Chips for the Poor and Priests of Las Vegas
LAS VEGAS—If you are in Las Vegas and need to speak with a priest, just hang around any casino cage where the players cash in their winning chips. There, a few times a week, a priest will invariably appear in black suit and clerical collar. He will be holding a bag or a box in which gamblers have deposited chips, the coin of the local realm, worth anywhere from $1 to $1,000.
“The priest at the casino cage — It's legendary in Las Vegas,” said Keith Copher, chief enforcement officer for the Nevada Gaming Control Board.
Despite all appearances, the priests aren't compulsive gamblers, nor are they likely to be on a God-given run of luck at the craps table. Rather, they are usually there to cash in what was left in the collection basket and poor box at Guardian Angel Cathedral or one of the city's other churches.
Like everything else in Las Vegas, the city's religious community benefits indirectly from the gaming industry for much of its cash flow. Because most who attend the cathedral are visitors, envelope donations and parishioner tithing are rare. The donated gambling chips, however, amount to substantial support.
“Recently, someone left three $1,000 tokens in the offering plate,” said the cathedral's rector, Father James F. Crilly. “Sometimes I personally go around to cash them in, and sometimes it is one of the other priests. We get to know most of the people working in the casino cages, and they get to know us.”
Father Crilly said the donations of gaming chips has become a touchy subject with casino management and the Nevada Gaming Commission. “In just the past year, it has become a very controversial issue,” he said.
For years, a sign inside the cathedral explained how gaming chips may be left in the offering plate. Recently, the sign was taken down and there's no official mention of the practice.
“It is against federal law to spend gaming chips anywhere outside of the casino that issued them,” said the Gaming Control Board's Copher. “Basically, if you use a chip for anything outside of the casino — even as a donation to a church — then it's being used as a form of alternative currency that competes with the federal dollar. The Federal Reserve takes that very seriously.”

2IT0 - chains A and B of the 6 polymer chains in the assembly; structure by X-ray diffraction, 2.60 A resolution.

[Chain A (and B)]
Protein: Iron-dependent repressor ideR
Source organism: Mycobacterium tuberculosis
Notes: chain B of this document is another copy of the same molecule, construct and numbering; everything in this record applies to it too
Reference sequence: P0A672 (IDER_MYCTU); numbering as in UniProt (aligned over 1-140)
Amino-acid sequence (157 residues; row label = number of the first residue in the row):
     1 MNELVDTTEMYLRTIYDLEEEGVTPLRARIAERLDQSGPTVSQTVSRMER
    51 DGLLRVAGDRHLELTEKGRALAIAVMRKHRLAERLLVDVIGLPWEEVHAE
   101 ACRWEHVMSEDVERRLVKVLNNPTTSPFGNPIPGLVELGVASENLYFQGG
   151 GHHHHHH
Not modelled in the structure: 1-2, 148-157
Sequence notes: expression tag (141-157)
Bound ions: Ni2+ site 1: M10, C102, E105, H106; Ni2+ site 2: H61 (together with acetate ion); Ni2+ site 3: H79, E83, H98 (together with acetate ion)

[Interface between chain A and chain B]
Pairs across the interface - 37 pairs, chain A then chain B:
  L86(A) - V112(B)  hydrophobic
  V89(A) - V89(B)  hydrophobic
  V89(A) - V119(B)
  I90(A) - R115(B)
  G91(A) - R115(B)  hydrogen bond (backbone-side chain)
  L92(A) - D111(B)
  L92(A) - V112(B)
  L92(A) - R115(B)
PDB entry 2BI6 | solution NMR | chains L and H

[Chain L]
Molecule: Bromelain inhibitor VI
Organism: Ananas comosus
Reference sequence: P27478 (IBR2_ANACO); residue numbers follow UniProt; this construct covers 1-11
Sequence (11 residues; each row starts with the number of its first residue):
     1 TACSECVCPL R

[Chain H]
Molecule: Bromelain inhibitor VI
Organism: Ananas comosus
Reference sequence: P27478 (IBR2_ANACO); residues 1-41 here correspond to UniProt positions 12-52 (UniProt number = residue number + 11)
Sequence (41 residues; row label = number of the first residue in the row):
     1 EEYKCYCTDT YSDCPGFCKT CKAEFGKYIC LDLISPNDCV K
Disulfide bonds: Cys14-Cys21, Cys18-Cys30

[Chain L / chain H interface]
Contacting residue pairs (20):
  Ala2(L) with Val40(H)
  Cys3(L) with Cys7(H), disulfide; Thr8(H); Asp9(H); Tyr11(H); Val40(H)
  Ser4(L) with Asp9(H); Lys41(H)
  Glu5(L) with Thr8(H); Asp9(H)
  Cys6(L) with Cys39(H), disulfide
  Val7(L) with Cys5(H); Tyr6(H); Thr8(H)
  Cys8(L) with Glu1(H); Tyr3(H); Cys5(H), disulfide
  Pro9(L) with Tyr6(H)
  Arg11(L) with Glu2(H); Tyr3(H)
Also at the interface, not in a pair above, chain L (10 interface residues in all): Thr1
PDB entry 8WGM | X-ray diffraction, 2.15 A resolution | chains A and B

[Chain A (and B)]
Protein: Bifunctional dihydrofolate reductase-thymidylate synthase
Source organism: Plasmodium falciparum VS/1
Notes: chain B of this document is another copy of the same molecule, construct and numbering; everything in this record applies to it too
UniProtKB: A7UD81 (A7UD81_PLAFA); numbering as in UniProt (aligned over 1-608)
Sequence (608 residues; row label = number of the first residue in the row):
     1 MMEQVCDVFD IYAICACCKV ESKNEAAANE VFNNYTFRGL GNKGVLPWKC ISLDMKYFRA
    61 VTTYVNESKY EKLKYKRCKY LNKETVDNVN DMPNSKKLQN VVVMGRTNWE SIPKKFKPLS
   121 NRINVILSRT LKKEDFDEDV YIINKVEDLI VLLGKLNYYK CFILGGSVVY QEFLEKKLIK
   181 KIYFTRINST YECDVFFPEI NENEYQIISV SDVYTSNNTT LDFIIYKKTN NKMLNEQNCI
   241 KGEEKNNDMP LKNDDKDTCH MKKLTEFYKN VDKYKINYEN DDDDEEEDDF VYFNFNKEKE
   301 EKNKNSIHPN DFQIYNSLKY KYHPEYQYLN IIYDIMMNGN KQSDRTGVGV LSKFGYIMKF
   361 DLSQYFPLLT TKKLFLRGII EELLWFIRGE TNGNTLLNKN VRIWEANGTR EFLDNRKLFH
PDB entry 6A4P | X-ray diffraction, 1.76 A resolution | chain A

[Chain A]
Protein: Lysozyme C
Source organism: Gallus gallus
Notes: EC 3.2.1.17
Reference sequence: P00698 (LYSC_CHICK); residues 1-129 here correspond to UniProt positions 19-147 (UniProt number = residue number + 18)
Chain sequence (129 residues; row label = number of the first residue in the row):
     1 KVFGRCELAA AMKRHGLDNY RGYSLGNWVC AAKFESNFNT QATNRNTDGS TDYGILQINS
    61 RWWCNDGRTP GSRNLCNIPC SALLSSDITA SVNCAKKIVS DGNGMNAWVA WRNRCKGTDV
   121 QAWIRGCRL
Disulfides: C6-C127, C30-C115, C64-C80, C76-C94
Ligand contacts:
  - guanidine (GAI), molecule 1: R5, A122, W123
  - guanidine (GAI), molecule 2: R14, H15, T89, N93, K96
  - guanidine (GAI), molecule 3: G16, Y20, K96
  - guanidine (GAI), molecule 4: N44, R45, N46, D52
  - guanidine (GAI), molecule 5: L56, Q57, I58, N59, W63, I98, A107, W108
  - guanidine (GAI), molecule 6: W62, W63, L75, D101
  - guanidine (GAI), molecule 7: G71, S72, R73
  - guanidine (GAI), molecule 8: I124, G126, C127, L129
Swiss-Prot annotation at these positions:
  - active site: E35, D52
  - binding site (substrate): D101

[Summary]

The issue was raised when a famous Las Vegas casino, Binion's Horseshoe, suspected that counterfeit chips were in circulation.
“It's typical for regular poker players to just hold on to their chips, and then bring them back into the casino the next time they play,” Copher said. “While the counterfeit investigation was under way, Binion's stopped cashing chips of $500 or more,” from anyone who had not spent time at the casino's tables.
One man, desperate for cash, was turned away when he tried to exchange a few $1,000 poker chips. So he asked a Protestant minister who was sporting a white collar to cash in the chips for him. It didn't work.
“That's when contributions of gaming chips suddenly became [an] issue,” said Father Crilly, who added that he doesn't expect to be visited by the G-men or see the cathedral staked out by Treasury agents even though the practice of contributing chips continues as before.
“We now try to keep a low profile. We don't do anything to solicit it,” said the priest. That's more than enough for Copher and the Gaming Board. “The churches have been very good recently about not encouraging this practice,” he said. “And that's really all we can ask. We're not going to start arresting priests at the gaming cage because someone dropped some chips into the plate. It wouldn't be worth our time.”
Ministry to the Casino-Goers
The cathedral, built in 1963, sits right on the Las Vegas strip. It is dwarfed on all sides by massive casino hotels and their bright, flashing lights. It draws about 200 Catholics to each daily Mass, and visitors line up outside three confessionals before each service.
“Confession is the most important ministry we offer here,” said Father Crilly. He suspects the cathedral staff hears more confessions than nearly any Catholic church in the United States.
“People like to confess here because they are visiting,” and are not known to the local priests, said Father Crilly. “Often they will tell me they are embarrassed to confess at home, because they know the priest. Every now and then I will hear something startling, like someone being with a prostitute, but that's not the bulk of it.”
People also like to get married in Vegas and Catholics are no different, said Father Crilly. “I just recently did a wedding for a couple from Kenya, and they flew their entire family here,” the priest reported. “Another couple recently came here from Ireland, along with 150 guests.”
Father Crilly said he requires a letter from the couple's pastor before performing a marriage. “I get Catholics in here who think we can just operate like the commercial wedding chapels,” he added. “I have to explain to them we are not in that business, and that they have to go through the full process, even though this is Las Vegas.”
Wayne Laugesen writes from Boulder, Colorado.
- October 24-30, 1999